The novel put V. The piece seeks to explore the darker side of family interactions and the extend to which blood can blind when placed in front of an extreme moral code. The Dollanganger family has two loving parents and four well-behaved children. Changes must be made when there is news of a death in the family. The replies to the letters are slow. The entire Dollanganger brood are overjoyed when Mother receives word from her parents that they may come to Virginia. There are certain conditions. Mother had to hide the children until she could convince her father to write her back into the will after she was thrown out of her childhood home. He does n’t know anything about the children and ca n’t be made aware of it. The children are forced to accept that their mother knows what ‘s best for them. The children are introduced to their grandmother when they arrive at the mansion. The children are locked in a room on the upper floor so as not to let anyone know they are there. These children must follow a strict regimen that includes moralistic rules and strong biblical teachings. It takes a week, a month, and then more than a year for them to be stashed away. They become the surrogate parents to their younger twins as they mature into young adulthood. The prison they are trying to get out is worse than they could have imagined. With the wickedness only increasing and their mother beginning to plot out her own life, winning her parents over after a scandalous union that saw her banished fifteen years ago, these children learn that they will have to fend for themselves. It is time to take action, or remain in this gloomy attic forever, because of the hormones and blood boiling at the deception they faced. At times, it ‘s chilling and graphic, and I want to know more. Recommended to the reader who has heard all about these pieces or remembers them from when they were released, but not a good book for readers who can not stomach some odd inter-familial behaviours. I did n’t know much about the book before I started reading it. A high-impact incestuous storyline was presented by Andrews. The reader may better understand this underlying thread once they are able to explore the novel and series a little deeper. The characters come to life on the page. As the surrogate mother, the reader is able to see her enter a forced maturity, from the apple of her father ‘s eye to fending for herself while protecting her younger siblings. Chris has the same maturation, though he presents as a little more standoffish before his intoxication with power, which some readers may justify while others condemn strongly. Other strong and supporting characters help fuel the cruel undertone of the piece, including The Grandmother and the children ‘s mother herself, giving the reader a sobering look at the extent to which some will exact their own moralistic code in order to keep some in line. The vapidity in these two may be out of touch with what children need to foster strong and healthy characters. The story was disturbing, but I do n’t think the scandal of the late 1970s and early 80s would have happened in today ‘s society. Those who read the book at the time have grown, as I have, to better understand some of the literary and societal nuances not grasped at the time. This is taken out of context. I would like to read the rest of the series. I have to wrestle with my TBR pile in order to give it time. The opening novel in this series was wonderful. I will go back to see how the flowers grow. There is a collection of others at A Book for All Seasons, a different sort of Book Challenge. Group/show on com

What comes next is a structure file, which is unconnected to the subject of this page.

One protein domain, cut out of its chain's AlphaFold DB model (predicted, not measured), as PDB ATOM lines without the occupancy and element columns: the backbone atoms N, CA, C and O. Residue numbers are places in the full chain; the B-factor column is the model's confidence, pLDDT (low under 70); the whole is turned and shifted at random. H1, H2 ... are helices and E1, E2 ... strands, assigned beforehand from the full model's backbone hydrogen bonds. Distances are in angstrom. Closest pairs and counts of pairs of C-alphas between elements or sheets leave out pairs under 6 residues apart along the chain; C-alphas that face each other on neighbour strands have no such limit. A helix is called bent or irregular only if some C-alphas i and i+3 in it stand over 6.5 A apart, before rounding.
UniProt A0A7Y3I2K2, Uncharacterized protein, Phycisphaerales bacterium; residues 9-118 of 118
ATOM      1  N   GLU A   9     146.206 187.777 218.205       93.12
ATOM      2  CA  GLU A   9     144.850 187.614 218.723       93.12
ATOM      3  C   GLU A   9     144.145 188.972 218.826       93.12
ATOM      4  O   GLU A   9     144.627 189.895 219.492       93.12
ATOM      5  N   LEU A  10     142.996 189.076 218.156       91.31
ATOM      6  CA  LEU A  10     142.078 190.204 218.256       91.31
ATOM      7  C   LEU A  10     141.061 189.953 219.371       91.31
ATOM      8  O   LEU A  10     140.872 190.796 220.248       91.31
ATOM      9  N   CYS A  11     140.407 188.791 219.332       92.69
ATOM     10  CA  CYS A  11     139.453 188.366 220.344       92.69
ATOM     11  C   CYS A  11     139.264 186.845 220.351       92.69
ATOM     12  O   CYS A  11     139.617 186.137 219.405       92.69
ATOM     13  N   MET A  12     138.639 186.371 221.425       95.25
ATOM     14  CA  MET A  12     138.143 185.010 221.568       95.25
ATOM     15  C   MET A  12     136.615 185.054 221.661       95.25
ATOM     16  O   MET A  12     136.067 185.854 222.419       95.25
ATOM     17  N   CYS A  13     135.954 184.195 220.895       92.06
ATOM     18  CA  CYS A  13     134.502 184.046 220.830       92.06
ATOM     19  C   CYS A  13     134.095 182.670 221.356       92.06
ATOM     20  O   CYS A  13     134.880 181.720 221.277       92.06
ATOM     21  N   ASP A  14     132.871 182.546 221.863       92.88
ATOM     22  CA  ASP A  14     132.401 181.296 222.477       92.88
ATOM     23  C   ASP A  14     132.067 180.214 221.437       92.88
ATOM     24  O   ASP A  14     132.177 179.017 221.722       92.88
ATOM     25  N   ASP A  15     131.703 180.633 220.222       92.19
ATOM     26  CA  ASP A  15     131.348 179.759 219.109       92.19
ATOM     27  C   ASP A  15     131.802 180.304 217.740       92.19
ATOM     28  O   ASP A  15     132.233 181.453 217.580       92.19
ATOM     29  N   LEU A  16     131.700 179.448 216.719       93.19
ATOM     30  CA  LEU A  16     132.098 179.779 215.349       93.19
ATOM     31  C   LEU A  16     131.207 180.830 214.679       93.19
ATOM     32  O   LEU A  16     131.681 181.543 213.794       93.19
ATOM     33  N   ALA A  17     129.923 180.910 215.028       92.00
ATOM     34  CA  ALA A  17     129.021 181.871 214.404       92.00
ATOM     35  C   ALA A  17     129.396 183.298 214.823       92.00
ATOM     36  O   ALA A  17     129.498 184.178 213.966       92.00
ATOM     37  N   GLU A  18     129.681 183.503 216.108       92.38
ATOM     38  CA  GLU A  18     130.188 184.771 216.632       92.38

Source: https://shopdothang.com
Category: Flower